A recent research paper by the Navy has raised concerns over the new design for an advanced Army and Marine helmet. According to the Army Times, it showed that blast waves could bounce off the added components such as the visor and jaw protector and produce unexpected pressure.
USA Today reported that the Conformal Integrated Protective Headgear System, or CIPHER, prototype was tested from all sides during the assessment, conducted by the Naval Research Laboratory, and in all possible patterns which included helmet only, helmet and visor, helmet and jaw protection, and the full-face coverage of visor and jaw protector.
The findings, reported by the Army Times, showed that adding face protection did not equate to lessening blast-wave impact. Some of the results included:
• In a front-facing blast, pressures on the forehead were higher with the jaw protector, or mandible, in place and with the mandible-visor combination than they were with the helmet alone.
• Wearing just the jaw protection for a front-facing blast doubled the strength of the secondary shockwave pressure on the forehead from 2 atmospheres (one atmosphere is a little less than 15 pounds per square inch) to 4 atmospheres.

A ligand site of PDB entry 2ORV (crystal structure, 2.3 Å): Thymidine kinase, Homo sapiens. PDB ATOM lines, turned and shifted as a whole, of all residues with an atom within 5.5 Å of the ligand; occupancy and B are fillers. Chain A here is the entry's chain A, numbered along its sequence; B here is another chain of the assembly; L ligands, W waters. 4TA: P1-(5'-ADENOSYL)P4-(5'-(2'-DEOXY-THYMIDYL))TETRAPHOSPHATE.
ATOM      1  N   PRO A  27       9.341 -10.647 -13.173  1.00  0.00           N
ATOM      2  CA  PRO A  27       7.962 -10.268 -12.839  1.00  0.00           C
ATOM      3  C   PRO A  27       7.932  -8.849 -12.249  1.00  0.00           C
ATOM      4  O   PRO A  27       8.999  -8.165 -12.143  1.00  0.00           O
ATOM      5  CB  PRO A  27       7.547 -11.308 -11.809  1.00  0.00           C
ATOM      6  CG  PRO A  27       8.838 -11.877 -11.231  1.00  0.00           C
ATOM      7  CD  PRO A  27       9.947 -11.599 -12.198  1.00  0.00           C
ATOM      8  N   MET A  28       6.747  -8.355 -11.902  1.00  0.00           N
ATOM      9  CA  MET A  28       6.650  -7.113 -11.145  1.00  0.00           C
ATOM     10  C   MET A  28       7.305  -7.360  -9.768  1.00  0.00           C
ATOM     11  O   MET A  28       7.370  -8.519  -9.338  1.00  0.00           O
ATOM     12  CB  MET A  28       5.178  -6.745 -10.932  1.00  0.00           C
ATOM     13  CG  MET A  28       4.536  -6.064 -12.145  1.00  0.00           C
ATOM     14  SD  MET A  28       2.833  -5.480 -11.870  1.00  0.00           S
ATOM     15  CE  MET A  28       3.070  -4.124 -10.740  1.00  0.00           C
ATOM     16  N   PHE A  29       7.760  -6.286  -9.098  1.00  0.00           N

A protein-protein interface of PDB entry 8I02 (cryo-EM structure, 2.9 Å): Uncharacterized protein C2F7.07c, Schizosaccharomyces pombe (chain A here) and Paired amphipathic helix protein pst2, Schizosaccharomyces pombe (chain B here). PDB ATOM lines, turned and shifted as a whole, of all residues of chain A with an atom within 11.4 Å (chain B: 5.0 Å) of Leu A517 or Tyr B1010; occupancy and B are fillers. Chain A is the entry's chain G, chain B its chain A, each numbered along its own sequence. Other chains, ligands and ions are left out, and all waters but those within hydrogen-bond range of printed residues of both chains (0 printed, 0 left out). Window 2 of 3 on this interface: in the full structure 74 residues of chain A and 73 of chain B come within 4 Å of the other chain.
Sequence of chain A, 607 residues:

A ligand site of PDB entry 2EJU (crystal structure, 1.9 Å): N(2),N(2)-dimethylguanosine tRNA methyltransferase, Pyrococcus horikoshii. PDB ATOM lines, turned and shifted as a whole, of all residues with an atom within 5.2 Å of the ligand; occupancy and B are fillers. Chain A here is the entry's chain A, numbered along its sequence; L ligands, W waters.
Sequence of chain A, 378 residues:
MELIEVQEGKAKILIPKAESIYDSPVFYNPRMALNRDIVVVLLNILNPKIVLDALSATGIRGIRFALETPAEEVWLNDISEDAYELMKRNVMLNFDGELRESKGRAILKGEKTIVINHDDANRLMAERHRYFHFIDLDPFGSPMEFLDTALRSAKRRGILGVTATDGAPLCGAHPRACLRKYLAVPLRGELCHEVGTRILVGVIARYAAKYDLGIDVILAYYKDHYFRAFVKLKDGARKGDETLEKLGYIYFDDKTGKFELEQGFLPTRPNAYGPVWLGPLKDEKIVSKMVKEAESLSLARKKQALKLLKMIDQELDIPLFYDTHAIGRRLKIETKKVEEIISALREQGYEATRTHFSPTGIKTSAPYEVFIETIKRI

• In a rear-facing blast, pressures on the forehead were more than twice as high for the mandible-visor combination compared to the helmet alone.
All is not lost, according to the lead researcher. The tests could help designers moderate the pressure increases with minor structural variations to the helmet.
“The military actually has specific criteria that helmets have to meet to be certified for use in ballistic and blunt force,” said David Mott, an NRL aerospace engineer. “No such criteria exists for pressure because the medical community is still working on what the injury mechanisms are, and we don’t know where to set those desirable levels anyway, at this point.”
“It’s one of a series of tradeoffs designers must make,” Mott said. “To determine which areas to channel blasts away from, and balancing the need for blast-wave protection against other concerns. A soldier may want to wear the mandible or visor, even with elevated blast-wave pressures in some areas, to keep a bomb fragment from bouncing off his face.”
The prototype, which was designed under the Helmet Electronics and Display System-Upgradable Protection, or HEaDS-UP, is far from finished with testing.
Mott, along with colleagues Ted Young and Doug Schwer, published the findings with the American Institute of Aeronautics and Astronautics. Even though they do not suggest specific adjustments and improvements on the helmet, the research “makes us optimistic that we can find combinations of geometry, either for the accessories themselves or for the suspension, that may reduce that threat, reduce those pressure loads that we’re seeing,” Mott said.